In Fiscal Year (FY) 2013, Wisconsin collected $27.3 billion in state and local taxes. While this is an impressive sum of money, it tells us little about whether or not the average Wisconsin taxpayer can afford this level of taxation.
As shown in Chart 1, Wisconsin’s state and local tax burden (tax collections divided by personal income) was the twelfth highest in the nation for FY 2013 at 11.1 percent—this is 8.percent above the national average of 10.3 percent. As shown in Chart 2, Wisconsin’s tax burden has grown over time by 41 percent to 11.1 percent in FY 2011 from 7.9 percent in FY 1950.
Wisconsin’s high tax burden is driven by a high property tax burden (4.2 percent, 10th highest), individual income tax burden (2.5 percent, 22nd highest), and a high corporate income tax burden (0.4 percent, 16th highest). A lower than average sales tax burden is the only bright spot (1.9 percent, 34th highest).
Of course, the tax burdens for local government can vary just as much as they do among the 50 states. As such, we have also calculated the local government tax burden for every county in Wisconsin—this includes every taxing jurisdiction within the geographic county borders whether it is a city, a special district, or county government itself.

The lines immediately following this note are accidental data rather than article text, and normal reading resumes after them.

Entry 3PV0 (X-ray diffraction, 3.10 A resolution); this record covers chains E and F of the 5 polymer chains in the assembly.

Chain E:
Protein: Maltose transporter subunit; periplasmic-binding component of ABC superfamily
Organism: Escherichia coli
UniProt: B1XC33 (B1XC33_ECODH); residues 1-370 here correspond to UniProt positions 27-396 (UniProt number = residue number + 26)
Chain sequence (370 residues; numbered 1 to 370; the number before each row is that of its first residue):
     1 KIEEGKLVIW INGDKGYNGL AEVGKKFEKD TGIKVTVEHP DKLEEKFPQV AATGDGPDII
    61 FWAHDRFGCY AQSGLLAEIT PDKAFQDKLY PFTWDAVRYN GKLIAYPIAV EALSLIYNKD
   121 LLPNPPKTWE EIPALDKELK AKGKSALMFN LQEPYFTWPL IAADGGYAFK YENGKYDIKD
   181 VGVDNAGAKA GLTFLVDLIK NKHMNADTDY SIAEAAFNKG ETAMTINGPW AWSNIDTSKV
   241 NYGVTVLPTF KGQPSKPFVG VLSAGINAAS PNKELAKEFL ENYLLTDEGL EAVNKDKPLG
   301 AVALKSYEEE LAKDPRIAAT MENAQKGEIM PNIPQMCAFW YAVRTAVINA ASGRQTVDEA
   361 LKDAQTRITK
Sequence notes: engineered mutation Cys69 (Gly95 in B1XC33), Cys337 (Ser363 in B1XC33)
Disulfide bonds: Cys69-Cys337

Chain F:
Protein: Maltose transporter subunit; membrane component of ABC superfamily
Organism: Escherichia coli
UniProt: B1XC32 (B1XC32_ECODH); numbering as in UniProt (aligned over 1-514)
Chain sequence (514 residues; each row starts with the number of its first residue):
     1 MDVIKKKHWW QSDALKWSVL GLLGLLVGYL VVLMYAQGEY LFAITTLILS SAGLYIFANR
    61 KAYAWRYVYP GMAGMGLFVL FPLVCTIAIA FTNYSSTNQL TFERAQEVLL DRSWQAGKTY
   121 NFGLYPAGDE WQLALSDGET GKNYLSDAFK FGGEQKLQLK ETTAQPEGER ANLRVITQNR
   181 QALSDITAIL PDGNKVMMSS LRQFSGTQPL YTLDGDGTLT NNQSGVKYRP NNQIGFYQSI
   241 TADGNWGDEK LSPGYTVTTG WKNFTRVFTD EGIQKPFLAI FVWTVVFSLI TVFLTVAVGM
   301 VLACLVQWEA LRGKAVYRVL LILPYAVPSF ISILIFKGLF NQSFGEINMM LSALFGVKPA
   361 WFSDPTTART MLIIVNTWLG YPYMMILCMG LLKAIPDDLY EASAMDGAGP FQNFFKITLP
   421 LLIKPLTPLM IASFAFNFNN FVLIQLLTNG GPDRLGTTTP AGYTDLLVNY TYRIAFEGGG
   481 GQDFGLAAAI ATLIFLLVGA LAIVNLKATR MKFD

The Wisconsin counties with the highest local government tax burden include: Oneida County, WI (7.6 percent), Washburn County, WI (7.3 percent), and Douglas County, WI (7.1 percent). The Wisconsin counties with the lowest local government tax burden include: Calumet County, WI (2.1 percent), Richland County, WI (2.9 percent), and Dodge County, WI (3.1 percent).
J. Scott Moody has over 18 years as a public policy economist with a specialty in tax policy and has over 180 publications. He has worked for numerous national and state-based think tanks such as Federalism In Action, Tax Foundation, Heritage Foundation, and The Maine Heritage Policy Center.